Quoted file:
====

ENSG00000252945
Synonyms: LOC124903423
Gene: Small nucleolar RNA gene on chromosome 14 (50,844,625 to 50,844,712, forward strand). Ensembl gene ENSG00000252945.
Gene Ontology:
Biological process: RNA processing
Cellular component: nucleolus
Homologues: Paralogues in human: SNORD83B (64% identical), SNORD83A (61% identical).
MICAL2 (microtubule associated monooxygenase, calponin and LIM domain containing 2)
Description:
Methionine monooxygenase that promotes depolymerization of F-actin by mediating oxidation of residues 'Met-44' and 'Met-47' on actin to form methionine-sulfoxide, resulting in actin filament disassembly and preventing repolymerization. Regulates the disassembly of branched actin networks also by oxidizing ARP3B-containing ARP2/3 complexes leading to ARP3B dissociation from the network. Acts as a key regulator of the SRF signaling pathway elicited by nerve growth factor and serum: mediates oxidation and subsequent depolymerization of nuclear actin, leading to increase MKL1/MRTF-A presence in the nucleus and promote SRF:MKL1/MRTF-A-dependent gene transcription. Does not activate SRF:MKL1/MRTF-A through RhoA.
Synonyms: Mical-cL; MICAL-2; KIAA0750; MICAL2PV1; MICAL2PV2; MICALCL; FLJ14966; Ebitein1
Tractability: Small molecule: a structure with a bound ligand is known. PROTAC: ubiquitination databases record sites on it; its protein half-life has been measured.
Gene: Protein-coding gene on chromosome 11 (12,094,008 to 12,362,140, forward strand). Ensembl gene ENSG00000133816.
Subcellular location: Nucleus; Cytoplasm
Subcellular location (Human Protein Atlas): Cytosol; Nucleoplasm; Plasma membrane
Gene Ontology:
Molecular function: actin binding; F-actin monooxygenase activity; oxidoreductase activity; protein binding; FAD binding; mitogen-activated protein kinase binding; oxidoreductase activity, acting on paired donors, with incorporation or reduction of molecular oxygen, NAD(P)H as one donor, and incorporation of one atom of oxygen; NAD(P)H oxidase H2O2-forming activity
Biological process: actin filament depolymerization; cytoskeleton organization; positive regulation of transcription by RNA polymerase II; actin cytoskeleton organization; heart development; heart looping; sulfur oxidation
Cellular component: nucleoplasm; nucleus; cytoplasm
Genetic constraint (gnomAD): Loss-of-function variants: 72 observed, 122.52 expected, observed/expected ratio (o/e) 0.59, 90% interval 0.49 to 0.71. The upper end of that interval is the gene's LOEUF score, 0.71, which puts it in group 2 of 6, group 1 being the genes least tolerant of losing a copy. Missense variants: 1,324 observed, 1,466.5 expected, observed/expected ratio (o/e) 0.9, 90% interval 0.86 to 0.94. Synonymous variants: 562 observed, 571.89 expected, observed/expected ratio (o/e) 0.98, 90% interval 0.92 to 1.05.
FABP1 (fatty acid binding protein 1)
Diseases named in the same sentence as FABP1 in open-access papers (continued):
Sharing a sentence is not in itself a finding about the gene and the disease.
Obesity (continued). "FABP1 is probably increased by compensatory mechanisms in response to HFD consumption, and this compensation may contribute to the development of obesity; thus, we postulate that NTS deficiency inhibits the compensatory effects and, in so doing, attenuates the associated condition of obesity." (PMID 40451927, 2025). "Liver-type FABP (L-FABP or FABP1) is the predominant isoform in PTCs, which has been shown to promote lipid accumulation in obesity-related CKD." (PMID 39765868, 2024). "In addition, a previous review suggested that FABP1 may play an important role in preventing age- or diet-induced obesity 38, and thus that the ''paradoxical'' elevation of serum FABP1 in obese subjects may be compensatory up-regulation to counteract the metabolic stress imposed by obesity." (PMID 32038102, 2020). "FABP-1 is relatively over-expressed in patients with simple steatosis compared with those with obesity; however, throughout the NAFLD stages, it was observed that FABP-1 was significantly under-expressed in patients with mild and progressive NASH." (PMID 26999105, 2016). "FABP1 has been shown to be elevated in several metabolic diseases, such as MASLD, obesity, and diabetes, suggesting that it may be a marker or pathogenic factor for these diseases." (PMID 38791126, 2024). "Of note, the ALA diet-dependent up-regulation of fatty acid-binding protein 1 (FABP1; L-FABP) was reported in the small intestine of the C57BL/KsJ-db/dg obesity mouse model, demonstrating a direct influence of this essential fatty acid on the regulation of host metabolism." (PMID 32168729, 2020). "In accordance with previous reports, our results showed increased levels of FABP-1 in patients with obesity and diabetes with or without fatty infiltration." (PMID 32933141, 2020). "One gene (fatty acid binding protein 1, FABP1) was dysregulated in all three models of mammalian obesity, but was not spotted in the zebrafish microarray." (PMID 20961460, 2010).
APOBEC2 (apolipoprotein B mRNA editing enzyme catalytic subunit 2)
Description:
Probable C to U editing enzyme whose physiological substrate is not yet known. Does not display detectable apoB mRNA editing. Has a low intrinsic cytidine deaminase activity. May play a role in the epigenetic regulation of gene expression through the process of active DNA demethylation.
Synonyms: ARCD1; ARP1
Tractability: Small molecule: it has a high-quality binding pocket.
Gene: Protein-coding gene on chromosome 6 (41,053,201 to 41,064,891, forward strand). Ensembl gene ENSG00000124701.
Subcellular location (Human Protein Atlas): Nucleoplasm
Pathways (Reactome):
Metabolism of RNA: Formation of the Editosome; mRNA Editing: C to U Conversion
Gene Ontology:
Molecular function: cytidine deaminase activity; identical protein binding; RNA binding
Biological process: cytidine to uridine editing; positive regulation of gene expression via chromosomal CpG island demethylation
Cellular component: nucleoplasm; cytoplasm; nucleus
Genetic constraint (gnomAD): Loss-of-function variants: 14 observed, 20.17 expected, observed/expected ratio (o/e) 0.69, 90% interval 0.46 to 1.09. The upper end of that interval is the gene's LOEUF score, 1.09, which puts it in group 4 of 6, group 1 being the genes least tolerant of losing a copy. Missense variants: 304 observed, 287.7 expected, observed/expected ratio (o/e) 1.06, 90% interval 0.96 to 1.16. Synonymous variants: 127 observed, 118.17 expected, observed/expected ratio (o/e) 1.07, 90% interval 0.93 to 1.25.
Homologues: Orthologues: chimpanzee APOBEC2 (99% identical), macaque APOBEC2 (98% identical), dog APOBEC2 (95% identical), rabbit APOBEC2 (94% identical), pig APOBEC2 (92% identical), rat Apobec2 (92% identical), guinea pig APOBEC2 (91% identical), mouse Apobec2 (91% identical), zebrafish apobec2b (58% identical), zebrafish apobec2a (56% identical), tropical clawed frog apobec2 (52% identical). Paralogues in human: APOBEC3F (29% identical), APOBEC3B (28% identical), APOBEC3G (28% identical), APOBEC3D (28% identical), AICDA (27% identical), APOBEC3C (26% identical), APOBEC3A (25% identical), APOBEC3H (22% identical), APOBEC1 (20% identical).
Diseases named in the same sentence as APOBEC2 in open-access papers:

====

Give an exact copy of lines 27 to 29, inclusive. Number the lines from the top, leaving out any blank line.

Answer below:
Probable C to U editing enzyme whose physiological substrate is not yet known. Does not display detectable apoB mRNA editing. Has a low intrinsic cytidine deaminase activity. May play a role in the epigenetic regulation of gene expression through the process of active DNA demethylation.
Synonyms: ARCD1; ARP1
Tractability: Small molecule: it has a high-quality binding pocket.